Active kids. Priceless details. No blur: How to photograph kids in motion
Lately I feel like I haven’t had much time to get out and take photos with the kids “just because.”
I’ve been in a whirlwind with the end of summer, start of the school year, work and whatnot. Crazy how life has picked up speed and doesn’t seem to slow down.
Like life, my son is all over the place. It’s hard to get him to sit still, much less for a photo. Photographing active kids isn’t easy, but I’ve learned a few tricks along the way and thought I’d share some on my blog today so you can lear how to photograph kids in motion and make your active-toddler (and even athletic teen) moments to cherish forever.
1. Take A LOT of photos. A huge perk of digital photography these days is the chance to keep snapping and delete the outtakes. Don’t feel like you need to take one perfect picture and be done with it. Set your shooting mode to continuous and hold that shutter button down to take a burst. Later you can go back and delete the blinking and blurry pictures, but you’re more likely to capture a good one amongst many. This photo of my kids playing in the water fountain is one of several I took in a burst.
2. Use aperture priority mode (could also be portrait mode): If you aren’t comfortable shooting in manual yet, or find it difficult to have to continuously change your settings as your toddler runs from shade to sun and all over the place, try using aperture priority or AV mode. This allows you to change your f-stop (the lower the number the more “blur” you’ll achieve around your subject). My lenses go as low as 2.8 and 1.4. Don’t go too low and too close or their whole face won’t be in focus. You can set your lens to the f-stop your want, focus on your child, then let your camera do the rest.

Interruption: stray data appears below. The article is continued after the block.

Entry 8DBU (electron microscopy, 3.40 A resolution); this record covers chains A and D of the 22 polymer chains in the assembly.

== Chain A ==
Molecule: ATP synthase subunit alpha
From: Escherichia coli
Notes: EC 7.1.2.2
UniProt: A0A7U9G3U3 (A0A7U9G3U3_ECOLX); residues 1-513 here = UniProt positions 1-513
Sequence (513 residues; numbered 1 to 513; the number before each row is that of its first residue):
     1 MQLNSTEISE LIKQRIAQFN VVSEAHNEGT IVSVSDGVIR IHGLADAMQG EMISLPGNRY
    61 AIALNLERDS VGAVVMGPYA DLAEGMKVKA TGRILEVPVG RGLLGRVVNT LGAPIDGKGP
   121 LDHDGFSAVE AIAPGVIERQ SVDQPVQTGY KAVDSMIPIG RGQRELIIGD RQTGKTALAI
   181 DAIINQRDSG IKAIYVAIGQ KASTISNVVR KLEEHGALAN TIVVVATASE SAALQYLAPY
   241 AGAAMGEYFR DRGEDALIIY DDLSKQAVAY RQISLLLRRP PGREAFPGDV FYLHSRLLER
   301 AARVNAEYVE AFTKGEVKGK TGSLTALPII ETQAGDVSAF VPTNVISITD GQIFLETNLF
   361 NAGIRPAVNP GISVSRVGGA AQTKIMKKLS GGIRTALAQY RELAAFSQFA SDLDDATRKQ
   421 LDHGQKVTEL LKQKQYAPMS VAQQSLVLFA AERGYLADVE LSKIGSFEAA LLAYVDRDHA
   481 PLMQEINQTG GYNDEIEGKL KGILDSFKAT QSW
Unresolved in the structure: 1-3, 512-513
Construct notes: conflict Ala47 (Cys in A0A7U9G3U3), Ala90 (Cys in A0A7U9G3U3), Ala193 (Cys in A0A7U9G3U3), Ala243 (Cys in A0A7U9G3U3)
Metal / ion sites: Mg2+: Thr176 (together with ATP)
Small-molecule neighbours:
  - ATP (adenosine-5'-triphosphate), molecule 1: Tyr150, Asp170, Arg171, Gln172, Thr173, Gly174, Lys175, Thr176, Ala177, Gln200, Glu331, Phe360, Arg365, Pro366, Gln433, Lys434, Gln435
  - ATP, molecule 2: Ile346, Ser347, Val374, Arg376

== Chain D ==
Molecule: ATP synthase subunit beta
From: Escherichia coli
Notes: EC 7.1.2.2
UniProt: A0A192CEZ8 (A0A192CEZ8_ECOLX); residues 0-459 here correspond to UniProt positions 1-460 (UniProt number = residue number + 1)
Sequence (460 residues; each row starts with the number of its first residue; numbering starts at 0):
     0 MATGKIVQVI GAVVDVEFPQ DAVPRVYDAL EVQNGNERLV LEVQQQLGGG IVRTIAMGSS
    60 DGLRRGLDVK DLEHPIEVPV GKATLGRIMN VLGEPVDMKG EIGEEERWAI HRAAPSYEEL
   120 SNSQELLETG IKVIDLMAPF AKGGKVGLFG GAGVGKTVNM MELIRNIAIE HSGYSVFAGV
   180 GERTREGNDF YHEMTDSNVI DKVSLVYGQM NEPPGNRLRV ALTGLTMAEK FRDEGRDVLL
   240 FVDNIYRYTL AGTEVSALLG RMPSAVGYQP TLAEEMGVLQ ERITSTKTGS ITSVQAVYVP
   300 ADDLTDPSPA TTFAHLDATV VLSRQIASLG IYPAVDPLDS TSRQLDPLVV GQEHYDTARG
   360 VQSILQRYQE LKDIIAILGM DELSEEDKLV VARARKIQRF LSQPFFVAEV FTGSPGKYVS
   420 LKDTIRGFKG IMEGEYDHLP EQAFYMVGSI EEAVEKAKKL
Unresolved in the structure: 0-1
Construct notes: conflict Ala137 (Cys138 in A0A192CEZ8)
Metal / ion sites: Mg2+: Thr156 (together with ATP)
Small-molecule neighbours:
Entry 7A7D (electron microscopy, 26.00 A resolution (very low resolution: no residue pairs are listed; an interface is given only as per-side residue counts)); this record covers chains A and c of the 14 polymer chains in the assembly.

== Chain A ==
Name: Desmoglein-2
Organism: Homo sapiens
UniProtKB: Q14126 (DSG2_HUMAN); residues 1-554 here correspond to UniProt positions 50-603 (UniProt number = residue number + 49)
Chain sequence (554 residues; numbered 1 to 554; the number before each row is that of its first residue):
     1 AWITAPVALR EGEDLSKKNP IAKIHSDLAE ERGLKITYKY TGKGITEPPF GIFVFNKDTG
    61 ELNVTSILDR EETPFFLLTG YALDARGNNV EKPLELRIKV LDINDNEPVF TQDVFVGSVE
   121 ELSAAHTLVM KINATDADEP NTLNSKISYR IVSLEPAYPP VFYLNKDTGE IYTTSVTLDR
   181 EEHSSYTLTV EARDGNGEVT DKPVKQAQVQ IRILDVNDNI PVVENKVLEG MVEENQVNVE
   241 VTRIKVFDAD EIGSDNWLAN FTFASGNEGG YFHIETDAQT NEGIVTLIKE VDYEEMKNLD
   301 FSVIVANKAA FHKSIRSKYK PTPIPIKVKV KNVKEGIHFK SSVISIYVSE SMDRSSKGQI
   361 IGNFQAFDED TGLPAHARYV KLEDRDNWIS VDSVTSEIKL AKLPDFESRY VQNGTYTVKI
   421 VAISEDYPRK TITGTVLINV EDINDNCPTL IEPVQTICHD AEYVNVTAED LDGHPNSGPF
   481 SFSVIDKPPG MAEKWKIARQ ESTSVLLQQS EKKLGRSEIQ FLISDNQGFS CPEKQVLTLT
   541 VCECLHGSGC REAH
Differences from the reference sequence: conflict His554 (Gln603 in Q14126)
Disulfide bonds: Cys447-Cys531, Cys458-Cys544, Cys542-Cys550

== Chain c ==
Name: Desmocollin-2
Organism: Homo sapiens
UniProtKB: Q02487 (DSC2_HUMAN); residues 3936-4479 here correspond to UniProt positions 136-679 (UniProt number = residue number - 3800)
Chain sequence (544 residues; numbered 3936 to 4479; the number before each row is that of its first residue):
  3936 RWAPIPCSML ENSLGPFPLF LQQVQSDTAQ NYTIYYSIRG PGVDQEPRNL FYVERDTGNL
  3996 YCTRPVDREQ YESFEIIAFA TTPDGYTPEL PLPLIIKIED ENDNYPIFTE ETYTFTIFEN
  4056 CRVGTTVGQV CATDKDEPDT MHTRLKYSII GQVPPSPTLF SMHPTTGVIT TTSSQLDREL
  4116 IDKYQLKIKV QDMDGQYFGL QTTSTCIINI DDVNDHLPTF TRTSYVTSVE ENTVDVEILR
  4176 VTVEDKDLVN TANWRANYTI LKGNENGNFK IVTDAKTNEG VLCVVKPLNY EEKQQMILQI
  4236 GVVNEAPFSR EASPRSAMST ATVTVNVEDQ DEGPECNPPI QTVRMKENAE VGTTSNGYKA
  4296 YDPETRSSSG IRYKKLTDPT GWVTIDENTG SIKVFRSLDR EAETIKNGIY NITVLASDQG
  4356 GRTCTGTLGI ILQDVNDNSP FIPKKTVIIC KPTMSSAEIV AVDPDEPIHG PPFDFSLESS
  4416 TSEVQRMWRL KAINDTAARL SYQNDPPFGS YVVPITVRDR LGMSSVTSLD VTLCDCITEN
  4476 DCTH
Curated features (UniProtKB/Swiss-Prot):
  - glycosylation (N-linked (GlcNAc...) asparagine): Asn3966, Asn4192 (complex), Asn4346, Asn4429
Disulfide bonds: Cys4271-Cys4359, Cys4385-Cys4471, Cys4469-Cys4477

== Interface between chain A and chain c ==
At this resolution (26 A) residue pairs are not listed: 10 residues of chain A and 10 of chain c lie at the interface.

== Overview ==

3. Let them play!: Don’t feel the need to stifle your child into a pose. Just let him do what he loves and be nearby to capture that. I like to have a great zoom lens on hand when capturing my active kids so I have the option of zooming with my feet, or my lens if I’m confined to the stands. The Canon 24-70mm lens is a great option for this.
4. Use a higher shutter speed: If you’re noticing a lot of your photos are coming out blurry, check your shutter speed. This will help you freeze the scene as your child is in motion. I try to keep my shutter speed above 500 when I’m trying to photograph my active kids. This may mean raising my ISO to compromise and give myself more flexibility, especially when I’m shooting indoors.
5. Get creative and silly: What makes your child laugh? Your singing? Dancing? Pretending to tickle him? A natural laugh will come across much better than a forced smile. And there’s a good chance if you’re being silly, he may stand still to watch long enough for you to snap a picture.
6. Get down on their level: Break out of shooting just from above. Get down on their level and change the perspective. Even getting some shots from the ground level can be fun. Or from up above. I love using my Rebel t6i for this because it has a flip screen and it’s easier for me to use if I’m trying to get a shot from way up high. I can put my camera in live screen mode and flip the screen down so I can still see how my shot is composed without looking through the viewfinder.